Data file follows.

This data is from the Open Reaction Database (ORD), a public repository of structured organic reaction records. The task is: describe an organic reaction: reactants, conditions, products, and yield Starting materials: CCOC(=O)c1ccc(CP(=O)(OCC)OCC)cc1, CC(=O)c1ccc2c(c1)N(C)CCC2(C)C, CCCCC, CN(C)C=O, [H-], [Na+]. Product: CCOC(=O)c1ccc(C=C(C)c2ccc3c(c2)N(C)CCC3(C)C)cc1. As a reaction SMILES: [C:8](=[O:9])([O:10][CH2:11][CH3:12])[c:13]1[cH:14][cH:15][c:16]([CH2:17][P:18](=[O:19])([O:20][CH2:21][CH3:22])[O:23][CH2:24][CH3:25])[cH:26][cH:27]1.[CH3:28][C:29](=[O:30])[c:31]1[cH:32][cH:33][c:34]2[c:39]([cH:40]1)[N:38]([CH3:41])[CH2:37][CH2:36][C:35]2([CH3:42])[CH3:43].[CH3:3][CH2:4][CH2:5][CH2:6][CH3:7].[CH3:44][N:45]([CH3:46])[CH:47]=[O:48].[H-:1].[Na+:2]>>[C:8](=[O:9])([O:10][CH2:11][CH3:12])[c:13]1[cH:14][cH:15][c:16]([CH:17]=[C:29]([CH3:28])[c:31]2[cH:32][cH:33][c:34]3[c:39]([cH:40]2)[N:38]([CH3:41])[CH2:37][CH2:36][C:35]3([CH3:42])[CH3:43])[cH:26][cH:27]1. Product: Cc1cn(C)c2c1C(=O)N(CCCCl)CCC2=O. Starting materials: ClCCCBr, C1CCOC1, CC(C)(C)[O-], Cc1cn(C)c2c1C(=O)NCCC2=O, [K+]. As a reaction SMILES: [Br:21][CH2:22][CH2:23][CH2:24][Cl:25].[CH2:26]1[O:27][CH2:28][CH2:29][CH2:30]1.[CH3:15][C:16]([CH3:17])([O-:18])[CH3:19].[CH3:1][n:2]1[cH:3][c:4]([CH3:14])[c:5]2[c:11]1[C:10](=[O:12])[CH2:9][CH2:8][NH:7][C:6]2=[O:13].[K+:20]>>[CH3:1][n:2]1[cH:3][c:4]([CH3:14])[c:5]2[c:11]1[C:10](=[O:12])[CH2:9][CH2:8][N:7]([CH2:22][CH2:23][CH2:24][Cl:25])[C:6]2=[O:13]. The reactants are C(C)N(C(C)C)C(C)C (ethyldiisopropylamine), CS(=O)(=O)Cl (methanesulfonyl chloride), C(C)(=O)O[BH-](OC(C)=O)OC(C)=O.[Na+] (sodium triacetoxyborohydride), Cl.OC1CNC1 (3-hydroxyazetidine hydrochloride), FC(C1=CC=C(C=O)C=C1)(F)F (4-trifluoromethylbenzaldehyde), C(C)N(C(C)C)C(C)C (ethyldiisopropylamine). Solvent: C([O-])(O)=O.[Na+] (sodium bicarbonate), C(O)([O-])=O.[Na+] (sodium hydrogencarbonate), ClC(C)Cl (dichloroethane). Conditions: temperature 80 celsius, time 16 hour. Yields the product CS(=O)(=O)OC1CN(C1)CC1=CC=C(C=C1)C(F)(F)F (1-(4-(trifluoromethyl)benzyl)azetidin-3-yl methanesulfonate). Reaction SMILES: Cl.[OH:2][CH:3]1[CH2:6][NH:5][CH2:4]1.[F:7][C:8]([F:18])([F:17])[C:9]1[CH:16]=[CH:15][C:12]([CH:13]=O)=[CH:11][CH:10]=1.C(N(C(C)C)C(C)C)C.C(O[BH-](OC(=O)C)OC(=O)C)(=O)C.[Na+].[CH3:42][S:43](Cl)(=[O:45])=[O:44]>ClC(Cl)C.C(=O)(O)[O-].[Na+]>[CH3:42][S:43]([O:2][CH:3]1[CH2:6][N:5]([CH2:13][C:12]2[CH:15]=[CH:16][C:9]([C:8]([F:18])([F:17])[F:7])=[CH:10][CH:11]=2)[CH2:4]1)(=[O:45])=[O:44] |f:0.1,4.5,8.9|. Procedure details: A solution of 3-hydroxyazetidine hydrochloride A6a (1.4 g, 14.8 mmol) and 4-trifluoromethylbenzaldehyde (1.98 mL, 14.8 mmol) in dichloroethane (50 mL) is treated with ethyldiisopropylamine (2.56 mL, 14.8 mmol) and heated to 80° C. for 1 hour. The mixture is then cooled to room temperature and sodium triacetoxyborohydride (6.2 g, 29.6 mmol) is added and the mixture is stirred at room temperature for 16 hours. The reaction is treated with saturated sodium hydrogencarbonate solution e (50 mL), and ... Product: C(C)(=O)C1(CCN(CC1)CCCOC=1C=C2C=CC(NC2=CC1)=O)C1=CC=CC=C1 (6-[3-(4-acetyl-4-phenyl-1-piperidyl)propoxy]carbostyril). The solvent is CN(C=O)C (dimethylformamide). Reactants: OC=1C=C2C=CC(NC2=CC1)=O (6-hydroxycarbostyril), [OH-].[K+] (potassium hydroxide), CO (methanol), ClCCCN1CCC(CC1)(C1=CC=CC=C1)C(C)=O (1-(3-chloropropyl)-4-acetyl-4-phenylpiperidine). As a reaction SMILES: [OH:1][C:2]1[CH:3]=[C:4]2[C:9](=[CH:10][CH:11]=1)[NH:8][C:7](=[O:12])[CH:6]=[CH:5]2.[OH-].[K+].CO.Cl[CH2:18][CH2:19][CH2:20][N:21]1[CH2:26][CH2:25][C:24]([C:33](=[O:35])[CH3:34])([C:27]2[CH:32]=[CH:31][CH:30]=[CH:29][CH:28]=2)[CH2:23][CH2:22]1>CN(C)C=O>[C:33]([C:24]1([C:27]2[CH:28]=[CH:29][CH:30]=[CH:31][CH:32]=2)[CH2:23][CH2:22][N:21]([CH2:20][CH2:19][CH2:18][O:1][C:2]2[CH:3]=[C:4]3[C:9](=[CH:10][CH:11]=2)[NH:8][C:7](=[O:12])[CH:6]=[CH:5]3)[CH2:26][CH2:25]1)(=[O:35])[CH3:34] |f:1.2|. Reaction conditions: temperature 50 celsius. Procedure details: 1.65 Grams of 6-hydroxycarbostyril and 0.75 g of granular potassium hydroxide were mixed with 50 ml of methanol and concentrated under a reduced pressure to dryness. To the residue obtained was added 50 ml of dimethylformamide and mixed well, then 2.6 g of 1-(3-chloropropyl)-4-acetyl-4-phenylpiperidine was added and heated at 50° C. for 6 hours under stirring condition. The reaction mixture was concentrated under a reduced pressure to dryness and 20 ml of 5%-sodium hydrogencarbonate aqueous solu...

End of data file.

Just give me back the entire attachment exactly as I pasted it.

This data is from the Open Reaction Database (ORD), a public repository of structured organic reaction records. The task is: describe an organic reaction: reactants, conditions, products, and yield Starting materials: CCOC(=O)c1ccc(CP(=O)(OCC)OCC)cc1, CC(=O)c1ccc2c(c1)N(C)CCC2(C)C, CCCCC, CN(C)C=O, [H-], [Na+]. Product: CCOC(=O)c1ccc(C=C(C)c2ccc3c(c2)N(C)CCC3(C)C)cc1. As a reaction SMILES: [C:8](=[O:9])([O:10][CH2:11][CH3:12])[c:13]1[cH:14][cH:15][c:16]([CH2:17][P:18](=[O:19])([O:20][CH2:21][CH3:22])[O:23][CH2:24][CH3:25])[cH:26][cH:27]1.[CH3:28][C:29](=[O:30])[c:31]1[cH:32][cH:33][c:34]2[c:39]([cH:40]1)[N:38]([CH3:41])[CH2:37][CH2:36][C:35]2([CH3:42])[CH3:43].[CH3:3][CH2:4][CH2:5][CH2:6][CH3:7].[CH3:44][N:45]([CH3:46])[CH:47]=[O:48].[H-:1].[Na+:2]>>[C:8](=[O:9])([O:10][CH2:11][CH3:12])[c:13]1[cH:14][cH:15][c:16]([CH:17]=[C:29]([CH3:28])[c:31]2[cH:32][cH:33][c:34]3[c:39]([cH:40]2)[N:38]([CH3:41])[CH2:37][CH2:36][C:35]3([CH3:42])[CH3:43])[cH:26][cH:27]1. Product: Cc1cn(C)c2c1C(=O)N(CCCCl)CCC2=O. Starting materials: ClCCCBr, C1CCOC1, CC(C)(C)[O-], Cc1cn(C)c2c1C(=O)NCCC2=O, [K+]. As a reaction SMILES: [Br:21][CH2:22][CH2:23][CH2:24][Cl:25].[CH2:26]1[O:27][CH2:28][CH2:29][CH2:30]1.[CH3:15][C:16]([CH3:17])([O-:18])[CH3:19].[CH3:1][n:2]1[cH:3][c:4]([CH3:14])[c:5]2[c:11]1[C:10](=[O:12])[CH2:9][CH2:8][NH:7][C:6]2=[O:13].[K+:20]>>[CH3:1][n:2]1[cH:3][c:4]([CH3:14])[c:5]2[c:11]1[C:10](=[O:12])[CH2:9][CH2:8][N:7]([CH2:22][CH2:23][CH2:24][Cl:25])[C:6]2=[O:13]. The reactants are C(C)N(C(C)C)C(C)C (ethyldiisopropylamine), CS(=O)(=O)Cl (methanesulfonyl chloride), C(C)(=O)O[BH-](OC(C)=O)OC(C)=O.[Na+] (sodium triacetoxyborohydride), Cl.OC1CNC1 (3-hydroxyazetidine hydrochloride), FC(C1=CC=C(C=O)C=C1)(F)F (4-trifluoromethylbenzaldehyde), C(C)N(C(C)C)C(C)C (ethyldiisopropylamine). Solvent: C([O-])(O)=O.[Na+] (sodium bicarbonate), C(O)([O-])=O.[Na+] (sodium hydrogencarbonate), ClC(C)Cl (dichloroethane). Conditions: temperature 80 celsius, time 16 hour. Yields the product CS(=O)(=O)OC1CN(C1)CC1=CC=C(C=C1)C(F)(F)F (1-(4-(trifluoromethyl)benzyl)azetidin-3-yl methanesulfonate). Reaction SMILES: Cl.[OH:2][CH:3]1[CH2:6][NH:5][CH2:4]1.[F:7][C:8]([F:18])([F:17])[C:9]1[CH:16]=[CH:15][C:12]([CH:13]=O)=[CH:11][CH:10]=1.C(N(C(C)C)C(C)C)C.C(O[BH-](OC(=O)C)OC(=O)C)(=O)C.[Na+].[CH3:42][S:43](Cl)(=[O:45])=[O:44]>ClC(Cl)C.C(=O)(O)[O-].[Na+]>[CH3:42][S:43]([O:2][CH:3]1[CH2:6][N:5]([CH2:13][C:12]2[CH:15]=[CH:16][C:9]([C:8]([F:18])([F:17])[F:7])=[CH:10][CH:11]=2)[CH2:4]1)(=[O:45])=[O:44] |f:0.1,4.5,8.9|. Procedure details: A solution of 3-hydroxyazetidine hydrochloride A6a (1.4 g, 14.8 mmol) and 4-trifluoromethylbenzaldehyde (1.98 mL, 14.8 mmol) in dichloroethane (50 mL) is treated with ethyldiisopropylamine (2.56 mL, 14.8 mmol) and heated to 80° C. for 1 hour. The mixture is then cooled to room temperature and sodium triacetoxyborohydride (6.2 g, 29.6 mmol) is added and the mixture is stirred at room temperature for 16 hours. The reaction is treated with saturated sodium hydrogencarbonate solution e (50 mL), and ... Product: C(C)(=O)C1(CCN(CC1)CCCOC=1C=C2C=CC(NC2=CC1)=O)C1=CC=CC=C1 (6-[3-(4-acetyl-4-phenyl-1-piperidyl)propoxy]carbostyril). The solvent is CN(C=O)C (dimethylformamide). Reactants: OC=1C=C2C=CC(NC2=CC1)=O (6-hydroxycarbostyril), [OH-].[K+] (potassium hydroxide), CO (methanol), ClCCCN1CCC(CC1)(C1=CC=CC=C1)C(C)=O (1-(3-chloropropyl)-4-acetyl-4-phenylpiperidine). As a reaction SMILES: [OH:1][C:2]1[CH:3]=[C:4]2[C:9](=[CH:10][CH:11]=1)[NH:8][C:7](=[O:12])[CH:6]=[CH:5]2.[OH-].[K+].CO.Cl[CH2:18][CH2:19][CH2:20][N:21]1[CH2:26][CH2:25][C:24]([C:33](=[O:35])[CH3:34])([C:27]2[CH:32]=[CH:31][CH:30]=[CH:29][CH:28]=2)[CH2:23][CH2:22]1>CN(C)C=O>[C:33]([C:24]1([C:27]2[CH:28]=[CH:29][CH:30]=[CH:31][CH:32]=2)[CH2:23][CH2:22][N:21]([CH2:20][CH2:19][CH2:18][O:1][C:2]2[CH:3]=[C:4]3[C:9](=[CH:10][CH:11]=2)[NH:8][C:7](=[O:12])[CH:6]=[CH:5]3)[CH2:26][CH2:25]1)(=[O:35])[CH3:34] |f:1.2|. Reaction conditions: temperature 50 celsius. Procedure details: 1.65 Grams of 6-hydroxycarbostyril and 0.75 g of granular potassium hydroxide were mixed with 50 ml of methanol and concentrated under a reduced pressure to dryness. To the residue obtained was added 50 ml of dimethylformamide and mixed well, then 2.6 g of 1-(3-chloropropyl)-4-acetyl-4-phenylpiperidine was added and heated at 50° C. for 6 hours under stirring condition. The reaction mixture was concentrated under a reduced pressure to dryness and 20 ml of 5%-sodium hydrogencarbonate aqueous solu...